"'It certainly wasn't a rousing success,' Carter Driscoll, senior analyst for CapStone Investments who follows electric cars, says of the Volt.

"GM confirmed there are incentives on the Volt and that the company loses money on the car. But the automaker declined to give figures for the discounts or the losses. The figures exclude a federal tax credit that goes to buyers.

"The automaker says Munro's estimate is high because it doesn't spread the Volt's costs far enough into the future, when more Volts will be sold. Automakers typically spend $1 billion or more to develop a car, and sometimes don't recoup the investment and start making money until late in its life. Also, Volt technology will be used in future cars and trucks, eventually leading to profits, the company says.

"GM spokesman Jim Cain says most of the Volt discounts come in the form of lease deals, which account for about two-thirds of sales. In some markets, Volts can be leased for $249 per month with $2,400 down."

Oh, come on... You're going to lose $30,000 (om the low end) for every car that you sell, and then you try to make up your "$1 billion or more to develop a car" in volume and technology development? How many more models of hybrids are you going to lose tens of thousands of dollars on per unit? Get real.

But hey, don't worry. Maybe the American taxpayer can subsidize it. Oh, wait....

"The pricey car hit showrooms when many buyers were reeling from the bad economy and turned off by the government's $50 billion bailout of GM.

"'Let's face it, over $40,000 is asking a lot for a compact car,' says Bob Lutz, a retired GM vice chairman who led the development of the Volt.

"Even a $7,500 federal tax credit, which dropped the Volt's sticker price to $33,500, did little to promote sales. The car cost $7,000 more than the Leaf, and $13,000 above a well-equipped compact with a gas engine.

"As it reached more dealers in 2011, the Volt had to overcome more than a high price and recession-weary Americans. The government found that the battery could catch fire after crash tests."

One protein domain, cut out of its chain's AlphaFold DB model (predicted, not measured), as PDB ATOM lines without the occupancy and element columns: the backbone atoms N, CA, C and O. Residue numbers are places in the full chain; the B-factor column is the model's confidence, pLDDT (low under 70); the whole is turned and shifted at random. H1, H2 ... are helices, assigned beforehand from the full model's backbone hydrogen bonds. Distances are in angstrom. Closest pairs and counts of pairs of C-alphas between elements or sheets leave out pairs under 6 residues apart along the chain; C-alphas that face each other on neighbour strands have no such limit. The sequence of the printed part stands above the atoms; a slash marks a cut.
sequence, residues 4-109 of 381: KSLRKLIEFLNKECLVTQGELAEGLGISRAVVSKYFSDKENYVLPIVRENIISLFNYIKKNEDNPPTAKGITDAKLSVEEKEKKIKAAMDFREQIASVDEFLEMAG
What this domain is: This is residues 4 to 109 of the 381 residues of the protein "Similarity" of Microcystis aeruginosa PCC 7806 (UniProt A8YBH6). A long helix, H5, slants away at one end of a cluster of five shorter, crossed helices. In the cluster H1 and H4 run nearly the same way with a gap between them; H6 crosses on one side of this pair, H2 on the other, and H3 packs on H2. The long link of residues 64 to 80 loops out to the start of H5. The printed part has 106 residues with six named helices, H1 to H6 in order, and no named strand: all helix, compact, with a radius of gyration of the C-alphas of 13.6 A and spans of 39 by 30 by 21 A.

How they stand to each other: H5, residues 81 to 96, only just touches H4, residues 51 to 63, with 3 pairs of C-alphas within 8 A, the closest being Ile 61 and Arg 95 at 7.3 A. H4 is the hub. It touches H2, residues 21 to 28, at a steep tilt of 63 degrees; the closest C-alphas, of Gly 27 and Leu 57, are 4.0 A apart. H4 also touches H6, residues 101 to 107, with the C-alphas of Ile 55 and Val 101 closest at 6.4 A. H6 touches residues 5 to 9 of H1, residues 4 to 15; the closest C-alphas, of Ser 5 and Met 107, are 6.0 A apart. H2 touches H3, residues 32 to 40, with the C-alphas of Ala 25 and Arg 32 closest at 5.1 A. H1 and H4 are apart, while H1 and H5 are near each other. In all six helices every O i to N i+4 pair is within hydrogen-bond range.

So GM is alive, is it? When is the next bailout scheduled? Oh right, after the election on a Friday evening. Or on Christmas Eve.

From the Washington Examiner:

"Despite having billions in crushing debts wiped off its books, and being given billions more in special future tax breaks, New GM has lost about one-third of its value in under two years. It continues to lose market share in auto sales, down two points to 18.1 percent of the U.S. market year-to-date, as Toyota and Honda gain. The Obama administration's failure to extract serious concessions from the United Auto Workers union, and its new regulations that slant the playing field toward a "greener" market that foreign automakers dominate, are precipitating another Detroit catastrophe. Even worse, the U.S. Treasury still owns more than a quarter of GM stock. Unless the share price doubles, taxpayers cannot unload their shares without enormous losses.

"Based on Reuters' calculations, GM has lost over $600 million on the Volt alone. It could lose more than $1 billion on its European Opel division in 2012. Forbes has speculated that GM will need another bailout in the next few years."

Don't worry. GM will make it up in volume.